Bitcoin Exempt from UAE Central Bank’s Ban on Virtual Currencies


On January 1, 2017, the Central Bank of the United Arab Emirates (UAE) published a new framework covering digital payments in the country. According to the new “Regulatory Framework For Stored Values and Electronic Payment Systems,” which is applicable to all electronic payment services providers, “all Virtual Currencies (and any transactions thereof) are prohibited.”

In the new framework, the definition for virtual currencies that the central bank has identified is “any type of digital unit used as a medium of exchange, a unit of account, or a form of stored value.” This would suggest that bitcoin and other digital currencies have been officially banned by the UAE central bank as of January 1.

However, on February 1, Mubarak Rashed Khamis Al Mansouri, governor of the UAE central bank, informed Gulf News in a statement saying that “these regulations do not cover ‘virtual currency,’ which is defined as any type of digital unit used as a medium of exchange, a unit of account, or a form of stored value. In this context, these regulations do not apply to bitcoin or other digital currencies, currency exchanges, or underlying technology such as blockchain.”

He added that digital currencies are “currently under review by the Central Bank and new regulations will be issued as appropriate.”

In the statement, Governor Al Mansouri further highlighted that fintech development will play an integral role in the future of the UAE’s financial industry, which is the reason why the new framework was introduced at the beginning of the year.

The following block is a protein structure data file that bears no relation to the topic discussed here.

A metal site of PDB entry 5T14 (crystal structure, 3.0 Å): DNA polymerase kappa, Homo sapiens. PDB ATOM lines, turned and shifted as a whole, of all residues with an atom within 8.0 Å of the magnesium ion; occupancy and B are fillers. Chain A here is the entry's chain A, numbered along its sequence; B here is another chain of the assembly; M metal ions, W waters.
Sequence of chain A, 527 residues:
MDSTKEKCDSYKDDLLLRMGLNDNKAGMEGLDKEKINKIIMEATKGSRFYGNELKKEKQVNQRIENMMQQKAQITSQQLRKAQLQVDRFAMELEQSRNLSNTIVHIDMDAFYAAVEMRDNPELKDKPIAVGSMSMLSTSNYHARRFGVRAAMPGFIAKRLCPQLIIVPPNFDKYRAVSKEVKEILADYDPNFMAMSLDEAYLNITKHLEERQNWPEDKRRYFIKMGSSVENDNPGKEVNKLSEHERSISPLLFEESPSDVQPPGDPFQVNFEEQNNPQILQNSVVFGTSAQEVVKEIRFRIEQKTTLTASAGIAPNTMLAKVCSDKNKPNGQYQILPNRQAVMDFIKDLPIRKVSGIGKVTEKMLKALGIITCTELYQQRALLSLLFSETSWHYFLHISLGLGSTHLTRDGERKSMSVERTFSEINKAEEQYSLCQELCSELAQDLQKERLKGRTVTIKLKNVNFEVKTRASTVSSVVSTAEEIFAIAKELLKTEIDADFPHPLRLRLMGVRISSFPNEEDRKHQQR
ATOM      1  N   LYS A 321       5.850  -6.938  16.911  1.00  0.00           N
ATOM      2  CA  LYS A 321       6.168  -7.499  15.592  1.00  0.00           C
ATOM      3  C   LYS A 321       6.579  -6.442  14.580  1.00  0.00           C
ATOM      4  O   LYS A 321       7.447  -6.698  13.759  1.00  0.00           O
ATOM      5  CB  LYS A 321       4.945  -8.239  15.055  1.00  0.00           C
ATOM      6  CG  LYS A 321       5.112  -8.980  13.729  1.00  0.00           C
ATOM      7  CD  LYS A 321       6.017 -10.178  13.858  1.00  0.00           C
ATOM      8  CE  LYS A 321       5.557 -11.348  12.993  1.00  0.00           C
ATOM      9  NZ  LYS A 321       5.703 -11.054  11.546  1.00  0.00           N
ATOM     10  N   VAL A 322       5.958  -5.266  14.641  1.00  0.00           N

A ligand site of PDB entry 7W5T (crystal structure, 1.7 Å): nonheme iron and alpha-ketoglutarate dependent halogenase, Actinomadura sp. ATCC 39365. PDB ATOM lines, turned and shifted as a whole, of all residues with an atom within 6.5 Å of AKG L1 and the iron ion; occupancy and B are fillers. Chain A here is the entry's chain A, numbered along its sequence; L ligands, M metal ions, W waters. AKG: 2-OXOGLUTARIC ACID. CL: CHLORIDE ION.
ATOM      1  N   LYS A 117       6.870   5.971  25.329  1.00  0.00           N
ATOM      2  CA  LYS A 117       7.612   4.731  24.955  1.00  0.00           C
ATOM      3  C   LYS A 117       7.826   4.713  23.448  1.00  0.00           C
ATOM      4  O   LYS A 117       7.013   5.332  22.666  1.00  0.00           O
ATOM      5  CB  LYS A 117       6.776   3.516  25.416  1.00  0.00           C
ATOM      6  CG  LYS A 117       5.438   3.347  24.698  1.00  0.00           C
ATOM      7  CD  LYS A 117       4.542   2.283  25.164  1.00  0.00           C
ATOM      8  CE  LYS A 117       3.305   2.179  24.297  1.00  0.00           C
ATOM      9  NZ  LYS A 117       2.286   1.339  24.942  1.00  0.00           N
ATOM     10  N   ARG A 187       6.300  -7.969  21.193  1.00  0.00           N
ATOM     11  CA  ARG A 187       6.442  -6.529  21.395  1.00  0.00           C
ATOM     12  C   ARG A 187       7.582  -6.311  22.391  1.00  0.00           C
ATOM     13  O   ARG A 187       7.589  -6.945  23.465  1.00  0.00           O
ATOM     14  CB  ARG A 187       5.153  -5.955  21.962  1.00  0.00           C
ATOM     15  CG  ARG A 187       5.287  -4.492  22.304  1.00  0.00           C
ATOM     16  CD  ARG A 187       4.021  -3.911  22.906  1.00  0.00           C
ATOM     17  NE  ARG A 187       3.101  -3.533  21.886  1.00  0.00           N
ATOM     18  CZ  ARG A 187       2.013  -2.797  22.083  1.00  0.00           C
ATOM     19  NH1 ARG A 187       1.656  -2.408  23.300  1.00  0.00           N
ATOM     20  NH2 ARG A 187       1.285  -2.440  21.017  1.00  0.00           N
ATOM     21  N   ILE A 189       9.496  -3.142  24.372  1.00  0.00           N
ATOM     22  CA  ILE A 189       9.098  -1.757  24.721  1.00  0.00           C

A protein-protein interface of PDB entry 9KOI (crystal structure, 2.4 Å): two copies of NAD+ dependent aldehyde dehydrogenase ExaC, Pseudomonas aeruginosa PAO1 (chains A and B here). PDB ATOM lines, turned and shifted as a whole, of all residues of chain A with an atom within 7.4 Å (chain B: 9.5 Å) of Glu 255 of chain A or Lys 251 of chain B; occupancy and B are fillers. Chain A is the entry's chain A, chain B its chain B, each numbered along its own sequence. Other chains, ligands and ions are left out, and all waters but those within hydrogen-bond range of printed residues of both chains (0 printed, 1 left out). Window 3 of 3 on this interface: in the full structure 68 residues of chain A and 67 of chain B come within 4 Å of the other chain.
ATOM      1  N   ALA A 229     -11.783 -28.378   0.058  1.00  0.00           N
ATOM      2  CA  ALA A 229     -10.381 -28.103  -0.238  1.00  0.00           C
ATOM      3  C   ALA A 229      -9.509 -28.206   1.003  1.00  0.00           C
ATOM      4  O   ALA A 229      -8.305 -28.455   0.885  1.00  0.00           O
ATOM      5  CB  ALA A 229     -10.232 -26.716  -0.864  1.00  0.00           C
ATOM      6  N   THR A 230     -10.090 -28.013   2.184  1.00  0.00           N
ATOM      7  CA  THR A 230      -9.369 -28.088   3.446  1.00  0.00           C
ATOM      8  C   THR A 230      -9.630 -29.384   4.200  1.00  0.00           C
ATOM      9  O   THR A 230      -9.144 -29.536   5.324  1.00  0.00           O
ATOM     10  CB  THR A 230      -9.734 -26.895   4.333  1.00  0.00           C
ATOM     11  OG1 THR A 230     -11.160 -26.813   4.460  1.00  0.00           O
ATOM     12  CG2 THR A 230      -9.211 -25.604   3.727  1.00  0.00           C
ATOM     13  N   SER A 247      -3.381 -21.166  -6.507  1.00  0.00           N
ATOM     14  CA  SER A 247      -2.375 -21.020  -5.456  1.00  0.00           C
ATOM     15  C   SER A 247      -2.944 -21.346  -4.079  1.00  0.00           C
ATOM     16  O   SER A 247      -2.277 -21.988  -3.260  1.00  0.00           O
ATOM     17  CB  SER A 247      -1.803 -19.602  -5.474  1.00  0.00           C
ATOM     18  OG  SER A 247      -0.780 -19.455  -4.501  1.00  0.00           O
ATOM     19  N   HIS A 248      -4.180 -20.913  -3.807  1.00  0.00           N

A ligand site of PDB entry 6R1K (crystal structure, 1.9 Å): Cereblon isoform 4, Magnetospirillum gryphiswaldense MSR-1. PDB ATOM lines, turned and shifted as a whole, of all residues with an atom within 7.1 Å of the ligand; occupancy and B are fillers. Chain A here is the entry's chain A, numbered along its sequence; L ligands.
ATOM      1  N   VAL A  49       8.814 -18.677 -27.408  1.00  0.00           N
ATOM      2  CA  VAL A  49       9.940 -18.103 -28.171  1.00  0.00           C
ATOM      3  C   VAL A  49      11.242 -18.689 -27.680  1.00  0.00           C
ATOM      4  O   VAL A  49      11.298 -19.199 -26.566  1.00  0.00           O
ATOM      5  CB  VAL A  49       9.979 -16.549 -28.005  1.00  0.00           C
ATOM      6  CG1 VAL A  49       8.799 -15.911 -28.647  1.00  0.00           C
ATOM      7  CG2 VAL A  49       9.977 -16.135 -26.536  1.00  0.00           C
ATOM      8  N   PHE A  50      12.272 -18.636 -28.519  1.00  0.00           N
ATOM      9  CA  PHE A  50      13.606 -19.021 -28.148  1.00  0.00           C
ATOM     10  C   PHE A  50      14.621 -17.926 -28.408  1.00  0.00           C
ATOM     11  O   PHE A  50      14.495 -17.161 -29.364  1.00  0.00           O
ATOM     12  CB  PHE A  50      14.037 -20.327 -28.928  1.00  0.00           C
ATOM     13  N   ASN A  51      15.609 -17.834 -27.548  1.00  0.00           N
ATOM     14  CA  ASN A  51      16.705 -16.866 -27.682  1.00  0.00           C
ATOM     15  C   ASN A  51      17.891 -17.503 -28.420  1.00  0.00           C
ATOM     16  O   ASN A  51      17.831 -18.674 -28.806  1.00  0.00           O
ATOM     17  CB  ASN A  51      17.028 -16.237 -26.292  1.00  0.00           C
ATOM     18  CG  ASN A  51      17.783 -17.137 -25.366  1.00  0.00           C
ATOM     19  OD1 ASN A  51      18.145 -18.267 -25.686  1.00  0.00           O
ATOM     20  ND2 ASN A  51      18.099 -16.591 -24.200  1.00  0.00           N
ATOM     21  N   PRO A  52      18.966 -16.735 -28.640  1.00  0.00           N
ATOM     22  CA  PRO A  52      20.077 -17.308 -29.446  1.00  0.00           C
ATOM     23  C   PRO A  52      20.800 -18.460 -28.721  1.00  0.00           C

While the new framework for e-payments and the confusion surrounding bitcoin regulations may sound worrying to some, the reality is that the UAE aims to become a leading center for blockchain innovation by 2020 and intends to become the first government to execute all of its transactions using the distributed ledger technology.

To achieve this goal, Dubai’s Crown Prince, Sheikh Hamdan bin Mohammed bin Rashid Al Maktoum, launched the Dubai blockchain strategy to improve inefficiencies in governmental departments by eliminating paper transactions and by reducing the work hours involved in handling paper transactions. Furthermore, the blockchain strategy also aims to facilitate company incorporations for Emiratis, expats and foreign investors by creating a blockchain-based incorporation system.

As the UAE aims to become a leader in blockchain technology, it would be extremely surprising if its regulators would then stunt innovation in this area by restricting or prohibiting the use of digital currencies. Hence, any future bitcoin regulations in the UAE will most likely favor blockchain startups and the bitcoin economy.

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